By Randall Osborne

Granted a patent for its angiogenic genes to treat heart disease, Collateral Therapeutics Inc. (CTI) is poised to capitalize on a technology that once seemed all but unworkable.

"Four years ago, delivering genes non-surgically to the heart sounded like something that wasn't feasible," said Christopher Reinhard, chief operating officer and chief financial officer of San Diego-based CTI. "People thought cancer was where gene therapy was most likely to surface as a product."

CTI's lead product, Generx, uses the FGF-4 gene to restore blood flow and heart function in patients with stable exertional angina due to coronary artery disease. The treatment is in Phase I/II trials in six different dosage levels at 10 medical centers.

Unlike a cardiac gene-delivery therapy developed by Rockville, Md.-based GenVec Inc., CTI's Generx is designed for delivery by way of a one-time injection through a catheter in outpatient angioplasty patients.

"GenVec's is a surgical procedure," Reinhard said. "To us, the promise of gene therapy is a better, faster, cheaper way, and if you open the chest up, you still have all the trauma of surgery."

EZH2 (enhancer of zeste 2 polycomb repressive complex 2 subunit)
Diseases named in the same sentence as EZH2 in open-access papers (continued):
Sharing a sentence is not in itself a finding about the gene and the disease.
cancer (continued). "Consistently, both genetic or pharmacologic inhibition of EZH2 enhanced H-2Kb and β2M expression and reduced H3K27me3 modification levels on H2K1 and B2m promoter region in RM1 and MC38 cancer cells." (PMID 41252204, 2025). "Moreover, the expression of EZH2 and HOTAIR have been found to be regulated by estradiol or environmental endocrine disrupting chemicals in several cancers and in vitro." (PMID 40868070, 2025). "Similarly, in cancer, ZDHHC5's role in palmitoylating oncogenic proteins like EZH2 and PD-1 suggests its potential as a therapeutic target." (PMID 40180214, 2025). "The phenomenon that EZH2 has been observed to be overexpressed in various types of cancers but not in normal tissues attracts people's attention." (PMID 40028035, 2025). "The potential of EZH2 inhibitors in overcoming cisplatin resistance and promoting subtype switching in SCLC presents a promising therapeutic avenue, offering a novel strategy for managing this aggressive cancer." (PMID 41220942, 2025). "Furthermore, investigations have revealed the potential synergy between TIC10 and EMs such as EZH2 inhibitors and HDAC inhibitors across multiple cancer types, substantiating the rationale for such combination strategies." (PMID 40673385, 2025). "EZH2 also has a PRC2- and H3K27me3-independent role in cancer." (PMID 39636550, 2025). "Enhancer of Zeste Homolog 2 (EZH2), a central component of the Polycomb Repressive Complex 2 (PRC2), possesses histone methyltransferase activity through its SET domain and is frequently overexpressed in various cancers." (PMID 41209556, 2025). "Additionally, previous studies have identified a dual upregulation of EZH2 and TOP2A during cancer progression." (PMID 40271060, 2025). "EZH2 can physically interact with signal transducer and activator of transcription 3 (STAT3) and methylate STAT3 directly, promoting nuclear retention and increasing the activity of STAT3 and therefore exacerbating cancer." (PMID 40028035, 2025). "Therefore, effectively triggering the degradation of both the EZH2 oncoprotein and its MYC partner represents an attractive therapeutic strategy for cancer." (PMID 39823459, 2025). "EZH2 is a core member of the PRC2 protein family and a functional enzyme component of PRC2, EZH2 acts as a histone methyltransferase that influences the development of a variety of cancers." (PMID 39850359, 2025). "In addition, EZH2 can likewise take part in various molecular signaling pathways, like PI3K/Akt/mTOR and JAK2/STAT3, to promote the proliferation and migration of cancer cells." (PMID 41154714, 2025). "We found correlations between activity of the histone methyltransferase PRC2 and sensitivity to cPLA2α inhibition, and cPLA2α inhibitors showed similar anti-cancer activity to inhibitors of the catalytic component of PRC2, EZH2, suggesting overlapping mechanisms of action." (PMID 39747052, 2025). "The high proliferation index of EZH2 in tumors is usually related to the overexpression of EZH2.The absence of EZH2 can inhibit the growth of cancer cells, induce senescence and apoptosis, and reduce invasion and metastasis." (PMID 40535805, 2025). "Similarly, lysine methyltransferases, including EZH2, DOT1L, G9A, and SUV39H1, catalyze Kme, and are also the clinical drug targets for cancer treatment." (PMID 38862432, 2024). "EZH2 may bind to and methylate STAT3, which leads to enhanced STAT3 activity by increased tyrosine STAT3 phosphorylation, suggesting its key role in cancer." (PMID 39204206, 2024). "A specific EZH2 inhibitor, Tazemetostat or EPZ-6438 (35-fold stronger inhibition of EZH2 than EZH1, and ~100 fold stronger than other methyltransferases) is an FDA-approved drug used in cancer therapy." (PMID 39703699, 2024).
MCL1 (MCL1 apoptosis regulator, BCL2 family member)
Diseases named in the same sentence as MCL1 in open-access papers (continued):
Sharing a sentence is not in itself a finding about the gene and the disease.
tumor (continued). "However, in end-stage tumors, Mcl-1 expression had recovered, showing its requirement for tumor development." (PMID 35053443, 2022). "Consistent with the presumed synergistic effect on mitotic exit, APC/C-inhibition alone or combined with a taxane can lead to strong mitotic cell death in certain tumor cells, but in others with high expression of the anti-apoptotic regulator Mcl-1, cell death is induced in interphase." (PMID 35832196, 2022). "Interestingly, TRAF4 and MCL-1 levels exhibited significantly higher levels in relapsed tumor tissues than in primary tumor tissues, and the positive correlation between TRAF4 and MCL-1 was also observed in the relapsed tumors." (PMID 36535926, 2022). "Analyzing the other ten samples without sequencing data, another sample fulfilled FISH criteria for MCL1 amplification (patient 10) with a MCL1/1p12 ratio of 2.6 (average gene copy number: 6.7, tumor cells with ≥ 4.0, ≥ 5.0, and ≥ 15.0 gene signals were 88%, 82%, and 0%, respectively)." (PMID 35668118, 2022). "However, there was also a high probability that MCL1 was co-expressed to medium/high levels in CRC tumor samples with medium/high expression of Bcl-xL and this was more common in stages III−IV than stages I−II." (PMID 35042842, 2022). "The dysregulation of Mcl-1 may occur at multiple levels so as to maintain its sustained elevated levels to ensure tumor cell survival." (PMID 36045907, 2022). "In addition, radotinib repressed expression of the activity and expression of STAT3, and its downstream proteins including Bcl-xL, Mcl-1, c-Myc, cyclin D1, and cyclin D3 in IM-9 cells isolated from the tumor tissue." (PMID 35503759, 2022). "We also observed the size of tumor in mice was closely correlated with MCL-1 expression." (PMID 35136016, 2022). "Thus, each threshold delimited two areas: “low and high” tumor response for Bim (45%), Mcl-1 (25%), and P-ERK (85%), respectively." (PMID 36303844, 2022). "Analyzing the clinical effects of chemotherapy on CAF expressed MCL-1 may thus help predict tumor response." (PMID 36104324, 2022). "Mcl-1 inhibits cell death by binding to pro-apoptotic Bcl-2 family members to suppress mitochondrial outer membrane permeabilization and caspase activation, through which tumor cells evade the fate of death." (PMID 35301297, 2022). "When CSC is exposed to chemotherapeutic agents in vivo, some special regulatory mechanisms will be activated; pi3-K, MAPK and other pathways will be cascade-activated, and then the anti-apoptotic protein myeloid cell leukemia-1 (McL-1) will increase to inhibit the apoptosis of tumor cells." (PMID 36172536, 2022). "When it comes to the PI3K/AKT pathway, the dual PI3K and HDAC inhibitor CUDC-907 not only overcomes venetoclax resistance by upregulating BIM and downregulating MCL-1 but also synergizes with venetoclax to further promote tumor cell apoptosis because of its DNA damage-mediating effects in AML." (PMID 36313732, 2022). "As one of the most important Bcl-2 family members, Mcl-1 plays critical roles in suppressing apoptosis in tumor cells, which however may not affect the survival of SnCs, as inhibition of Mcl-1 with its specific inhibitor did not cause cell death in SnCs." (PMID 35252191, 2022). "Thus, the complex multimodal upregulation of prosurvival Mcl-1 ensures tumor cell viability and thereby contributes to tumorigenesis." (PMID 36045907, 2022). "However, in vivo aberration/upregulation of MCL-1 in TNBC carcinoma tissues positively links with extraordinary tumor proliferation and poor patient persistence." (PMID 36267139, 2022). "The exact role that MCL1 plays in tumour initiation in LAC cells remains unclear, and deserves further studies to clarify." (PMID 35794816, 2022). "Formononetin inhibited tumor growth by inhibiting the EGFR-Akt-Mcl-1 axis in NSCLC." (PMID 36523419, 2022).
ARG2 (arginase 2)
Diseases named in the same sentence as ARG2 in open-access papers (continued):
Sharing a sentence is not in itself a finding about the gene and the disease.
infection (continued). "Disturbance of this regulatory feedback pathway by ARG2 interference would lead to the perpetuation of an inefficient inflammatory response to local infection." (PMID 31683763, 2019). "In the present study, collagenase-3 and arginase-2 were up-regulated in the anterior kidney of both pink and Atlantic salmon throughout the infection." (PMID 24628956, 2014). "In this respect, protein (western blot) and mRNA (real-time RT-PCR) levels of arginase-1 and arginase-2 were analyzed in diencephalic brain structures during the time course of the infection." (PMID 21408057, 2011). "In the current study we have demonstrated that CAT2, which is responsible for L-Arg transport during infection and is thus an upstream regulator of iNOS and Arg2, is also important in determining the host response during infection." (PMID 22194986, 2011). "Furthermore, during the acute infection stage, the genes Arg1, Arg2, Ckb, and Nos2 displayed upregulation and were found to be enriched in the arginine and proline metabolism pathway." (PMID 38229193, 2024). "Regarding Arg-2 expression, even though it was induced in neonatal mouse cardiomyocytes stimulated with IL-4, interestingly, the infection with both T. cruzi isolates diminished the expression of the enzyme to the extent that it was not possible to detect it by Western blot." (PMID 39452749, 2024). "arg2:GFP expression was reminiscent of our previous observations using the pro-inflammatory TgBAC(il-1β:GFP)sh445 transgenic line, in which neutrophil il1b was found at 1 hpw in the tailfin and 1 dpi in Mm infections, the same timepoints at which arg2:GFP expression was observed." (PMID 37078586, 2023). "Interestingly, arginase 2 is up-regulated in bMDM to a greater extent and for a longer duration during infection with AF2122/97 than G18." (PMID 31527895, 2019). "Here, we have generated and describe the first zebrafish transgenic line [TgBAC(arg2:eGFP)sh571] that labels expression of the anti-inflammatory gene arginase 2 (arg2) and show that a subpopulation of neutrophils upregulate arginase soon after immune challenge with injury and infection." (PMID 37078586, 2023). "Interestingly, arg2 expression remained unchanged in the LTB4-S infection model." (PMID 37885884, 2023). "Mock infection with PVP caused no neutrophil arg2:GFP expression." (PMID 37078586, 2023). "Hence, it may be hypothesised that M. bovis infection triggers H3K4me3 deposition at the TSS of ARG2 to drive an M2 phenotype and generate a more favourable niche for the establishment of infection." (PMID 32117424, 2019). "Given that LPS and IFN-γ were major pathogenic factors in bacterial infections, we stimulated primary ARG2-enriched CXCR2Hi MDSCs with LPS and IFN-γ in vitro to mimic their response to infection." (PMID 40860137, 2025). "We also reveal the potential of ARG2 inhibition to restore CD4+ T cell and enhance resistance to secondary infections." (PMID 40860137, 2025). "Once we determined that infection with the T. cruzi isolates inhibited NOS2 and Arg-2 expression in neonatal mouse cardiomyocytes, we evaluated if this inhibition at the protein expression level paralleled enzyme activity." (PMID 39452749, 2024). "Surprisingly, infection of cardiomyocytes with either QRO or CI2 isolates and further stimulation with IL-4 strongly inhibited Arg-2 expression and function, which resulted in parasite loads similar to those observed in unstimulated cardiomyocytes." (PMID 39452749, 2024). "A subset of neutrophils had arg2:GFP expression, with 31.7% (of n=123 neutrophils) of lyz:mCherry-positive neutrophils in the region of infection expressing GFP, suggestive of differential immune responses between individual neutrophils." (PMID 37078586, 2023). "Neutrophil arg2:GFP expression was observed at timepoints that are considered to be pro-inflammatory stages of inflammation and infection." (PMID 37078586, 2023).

BioBypass, as GenVec's product is known, is a modified, replication-deficient adenoviral vector that injects the vascular endothelial growth factor gene VEGF 121 into cells of heart muscle to promote blood vessel growth around blockages. (See BioWorld Today, Aug. 4, 1998, p. 1.)

Genes delivered by catheter are taken up quickly and abundantly, Reinhard said. "The heart is like a sponge," he added. "We know it is very responsive to growth factors."

Schering Deal Keeps Burn Rate Down

Formed in 1995, CTI partnered with Schering AG, of Berlin, in May 1996 to develop the angiogenesis gene therapy technology, licensed from the Regents of the University of California, in Oakland.

"We were able to put together a strong relationship with Schering," Reinhard said, a relationship that meant no reliance by CTI on venture capital and kept its burn rate at less than $1.8 million per year.

"Thirty-seven months from the day we started the company, we had this product in [trials with] people," Reinhard said.

Another CTI gene therapy program covers heart muscle regeneration as a treatment for heart attack, and the company's collaboration with Targeted Genetics Corp., of Seattle, is testing a recombinant adeno-associated viral vector for delivering the adenylycyclase gene to treat congestive heart failure.

CTI's stock (NASDAQ:CLTX) closed Tuesday at $5.875, down $0.125. *